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Tips for Teens: Writing Your First Novel

May 23, 2018

Tips for Teens: Writing Your First Novel

Tips For Teens Writing First NovelAs a young writer, you might be wondering what it’s like to write a novel. What goes into the process? How in the world do authors get started, especially when you look at writers like Stephen King, who has written several novels of over 1,000 pages? Keep reading to learn how to break down the process and make it much more manageable:

Start with Brainstorming

Start small – as small as a single word or sentence. It might seem silly, but it can help you stay focused before your imagination starts going wild! The word could even be a simple feeling or action, that you’ll draw on as you progress through your writing.

Next, expand to the overall theme of the novel and draw branches or arrows outwards to potential characters, subplots, timelines and more. The key is to get your ideas down onto paper. You might not use everything that you write down, but at least you’ll get the creative juices flowing and find your starting point.

Understand Character Relationships

The most successful books and novels tend to focus on relationships and how they develop throughout the story. Art should reflect life, and the meaning that we draw out of life usually stems from our relationships with others. As you begin writing your ideas down and brainstorming, make sure you have a strong foundation for the characters in your story and their relationships with each other.

Ask For Help

Better yet, consider working with a writing tutor. A writing tutor will provide valuable advice, help you overcome writing roadblocks, and offer an honest critique as you’re writing your first novel. Just remember: a student is usually only as good as his teacher, so seek out a writing tutor whose work you enjoy and who emulates the type of writer you want to be.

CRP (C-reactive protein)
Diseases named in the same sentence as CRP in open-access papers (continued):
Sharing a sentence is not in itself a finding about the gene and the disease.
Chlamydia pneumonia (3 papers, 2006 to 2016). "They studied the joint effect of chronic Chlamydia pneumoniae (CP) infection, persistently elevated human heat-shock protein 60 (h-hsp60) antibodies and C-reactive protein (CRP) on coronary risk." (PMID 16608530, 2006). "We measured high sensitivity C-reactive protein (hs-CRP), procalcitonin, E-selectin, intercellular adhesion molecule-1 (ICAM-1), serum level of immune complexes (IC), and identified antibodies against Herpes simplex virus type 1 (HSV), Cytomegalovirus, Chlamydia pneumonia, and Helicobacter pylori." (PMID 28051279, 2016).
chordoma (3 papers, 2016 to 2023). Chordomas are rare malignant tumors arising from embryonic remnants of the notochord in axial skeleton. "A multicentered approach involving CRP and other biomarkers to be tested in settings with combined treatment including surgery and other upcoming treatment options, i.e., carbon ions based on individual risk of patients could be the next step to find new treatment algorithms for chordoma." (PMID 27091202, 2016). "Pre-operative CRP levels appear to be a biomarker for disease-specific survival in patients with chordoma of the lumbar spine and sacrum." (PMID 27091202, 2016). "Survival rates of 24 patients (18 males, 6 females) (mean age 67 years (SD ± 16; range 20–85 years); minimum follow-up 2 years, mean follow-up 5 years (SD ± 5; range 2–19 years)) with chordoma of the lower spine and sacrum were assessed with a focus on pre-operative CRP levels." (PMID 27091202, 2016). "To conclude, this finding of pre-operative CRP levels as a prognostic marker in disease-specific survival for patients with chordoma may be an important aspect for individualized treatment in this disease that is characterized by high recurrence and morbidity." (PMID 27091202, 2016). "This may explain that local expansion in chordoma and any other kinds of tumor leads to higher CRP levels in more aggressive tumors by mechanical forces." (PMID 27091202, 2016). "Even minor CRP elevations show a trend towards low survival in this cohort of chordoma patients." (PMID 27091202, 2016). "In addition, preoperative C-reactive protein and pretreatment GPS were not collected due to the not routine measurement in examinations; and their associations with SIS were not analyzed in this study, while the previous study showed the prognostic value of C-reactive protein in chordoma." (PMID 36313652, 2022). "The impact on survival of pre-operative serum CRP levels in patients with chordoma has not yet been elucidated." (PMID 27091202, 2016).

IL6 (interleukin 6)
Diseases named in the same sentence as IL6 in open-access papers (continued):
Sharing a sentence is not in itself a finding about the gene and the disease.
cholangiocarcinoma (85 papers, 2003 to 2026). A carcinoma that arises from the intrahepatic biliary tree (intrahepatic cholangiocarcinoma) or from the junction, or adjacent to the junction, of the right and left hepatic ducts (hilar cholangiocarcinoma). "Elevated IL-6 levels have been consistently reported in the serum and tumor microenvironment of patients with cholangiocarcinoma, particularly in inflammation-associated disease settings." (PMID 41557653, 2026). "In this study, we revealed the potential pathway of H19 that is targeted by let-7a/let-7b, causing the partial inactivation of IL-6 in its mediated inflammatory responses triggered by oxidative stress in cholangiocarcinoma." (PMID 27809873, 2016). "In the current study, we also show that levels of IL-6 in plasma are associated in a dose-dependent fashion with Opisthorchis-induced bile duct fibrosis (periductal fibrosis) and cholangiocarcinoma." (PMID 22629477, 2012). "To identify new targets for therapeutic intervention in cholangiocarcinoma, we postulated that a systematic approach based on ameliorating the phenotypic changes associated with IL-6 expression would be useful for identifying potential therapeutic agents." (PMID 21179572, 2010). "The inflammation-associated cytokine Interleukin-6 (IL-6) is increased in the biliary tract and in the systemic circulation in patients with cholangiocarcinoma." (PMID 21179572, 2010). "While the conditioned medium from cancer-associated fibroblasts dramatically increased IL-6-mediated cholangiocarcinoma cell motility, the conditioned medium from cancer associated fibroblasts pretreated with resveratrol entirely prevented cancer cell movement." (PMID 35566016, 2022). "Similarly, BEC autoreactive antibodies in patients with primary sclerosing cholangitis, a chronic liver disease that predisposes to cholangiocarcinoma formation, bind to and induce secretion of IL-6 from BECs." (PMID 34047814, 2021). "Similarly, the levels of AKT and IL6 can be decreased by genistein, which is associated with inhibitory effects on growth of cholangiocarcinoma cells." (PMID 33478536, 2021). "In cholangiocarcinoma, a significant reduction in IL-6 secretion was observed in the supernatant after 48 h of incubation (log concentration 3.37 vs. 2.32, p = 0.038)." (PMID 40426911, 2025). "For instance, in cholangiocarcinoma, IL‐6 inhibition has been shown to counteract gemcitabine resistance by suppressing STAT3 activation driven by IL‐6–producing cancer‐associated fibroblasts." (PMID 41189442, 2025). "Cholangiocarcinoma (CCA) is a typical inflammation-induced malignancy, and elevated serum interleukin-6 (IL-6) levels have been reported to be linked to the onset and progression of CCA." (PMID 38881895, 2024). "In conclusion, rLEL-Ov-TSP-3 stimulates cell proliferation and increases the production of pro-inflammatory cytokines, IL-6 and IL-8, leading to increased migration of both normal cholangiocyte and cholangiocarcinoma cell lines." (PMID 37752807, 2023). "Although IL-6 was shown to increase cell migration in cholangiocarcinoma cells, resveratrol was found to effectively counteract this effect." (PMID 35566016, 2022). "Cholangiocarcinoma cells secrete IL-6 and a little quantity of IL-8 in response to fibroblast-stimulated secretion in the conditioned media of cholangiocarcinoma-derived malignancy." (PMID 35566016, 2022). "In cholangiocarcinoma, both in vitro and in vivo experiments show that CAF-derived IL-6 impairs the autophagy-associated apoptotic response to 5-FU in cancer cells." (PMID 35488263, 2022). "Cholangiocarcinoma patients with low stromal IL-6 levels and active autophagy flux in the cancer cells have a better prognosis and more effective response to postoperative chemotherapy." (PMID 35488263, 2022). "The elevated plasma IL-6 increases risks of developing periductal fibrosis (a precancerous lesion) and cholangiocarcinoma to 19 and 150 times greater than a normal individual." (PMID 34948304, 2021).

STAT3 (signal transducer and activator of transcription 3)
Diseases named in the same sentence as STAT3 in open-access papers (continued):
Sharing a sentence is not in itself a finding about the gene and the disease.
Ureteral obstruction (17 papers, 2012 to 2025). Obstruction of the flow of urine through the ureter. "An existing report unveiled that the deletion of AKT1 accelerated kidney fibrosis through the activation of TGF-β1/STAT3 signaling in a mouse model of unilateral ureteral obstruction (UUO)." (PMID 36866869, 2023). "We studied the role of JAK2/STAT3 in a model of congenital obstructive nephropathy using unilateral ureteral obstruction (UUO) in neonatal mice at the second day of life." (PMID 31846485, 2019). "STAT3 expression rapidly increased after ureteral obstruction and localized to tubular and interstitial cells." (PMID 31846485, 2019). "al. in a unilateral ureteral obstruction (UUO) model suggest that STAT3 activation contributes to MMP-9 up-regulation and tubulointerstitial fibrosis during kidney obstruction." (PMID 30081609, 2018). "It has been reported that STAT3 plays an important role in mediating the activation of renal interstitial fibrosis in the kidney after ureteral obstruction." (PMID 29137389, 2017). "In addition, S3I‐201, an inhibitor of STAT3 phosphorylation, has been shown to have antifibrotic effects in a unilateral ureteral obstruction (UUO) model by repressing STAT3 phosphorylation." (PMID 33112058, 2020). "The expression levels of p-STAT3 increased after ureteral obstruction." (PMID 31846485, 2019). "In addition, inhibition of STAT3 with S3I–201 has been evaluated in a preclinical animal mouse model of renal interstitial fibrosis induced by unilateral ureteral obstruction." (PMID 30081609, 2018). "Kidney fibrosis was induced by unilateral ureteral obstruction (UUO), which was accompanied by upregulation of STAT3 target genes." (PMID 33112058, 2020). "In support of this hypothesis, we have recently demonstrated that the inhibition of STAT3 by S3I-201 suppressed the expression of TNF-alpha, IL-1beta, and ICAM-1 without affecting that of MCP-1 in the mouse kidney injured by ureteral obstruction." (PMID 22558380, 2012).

Show, Don’t Tell

You’ll also need to understand that writing a quality novel requires showing the reader what’s happening in the story instead of telling the reader. For example, instead of writing, “Tom raised his hand,” consider something more like this: “Tom slowly lifted his arm off of the desk and waved two fingers through the air.”

Specific descriptions of actions, sounds, and just about everything else empowers the reader to envision exactly what you are trying to portray. Go back and re-read your favorite novels and pay particular attention to how the author describes the story to the reader instead of telling it. Mark your favorite descriptive passages for easy reference in the future. This can provide inspiration for those difficult moments when you’re stuck and can’t find the perfect combination of words.

Start With a Short Story

If you typically have trouble ending your stories, try writing it as a short story first. Spend some time wrapping up your ending nicely, and then let it sit for a few days. Then, re-read your work and think about where you can expand it, add in more twists, or do more character development. Writing short stories is a great exercise to practice anytime you want to get some words out, but don’t have a ton of time to commit. It’ll make the task of writing your first novel less intimidating and facilitate the writing process, since you can go back and draw on the plots and characters you already created in your mind.

Have Patience

Writing your first novel can be a daunting process – but don’t get discouraged! If you experience writer’s block, put down the pen and do something else. Shoot some hoops, play a video game, or go for a long walk. You might stimulate your brain enough during these activities to come up with the idea that you were looking for.

Even if you don’t end up publishing your work – or even showing it to anyone – the more you write, the more you’ll improve and find your voice. Keep at it, and stay positive. Good luck!


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Photo by Kristin Nador


Suzy S.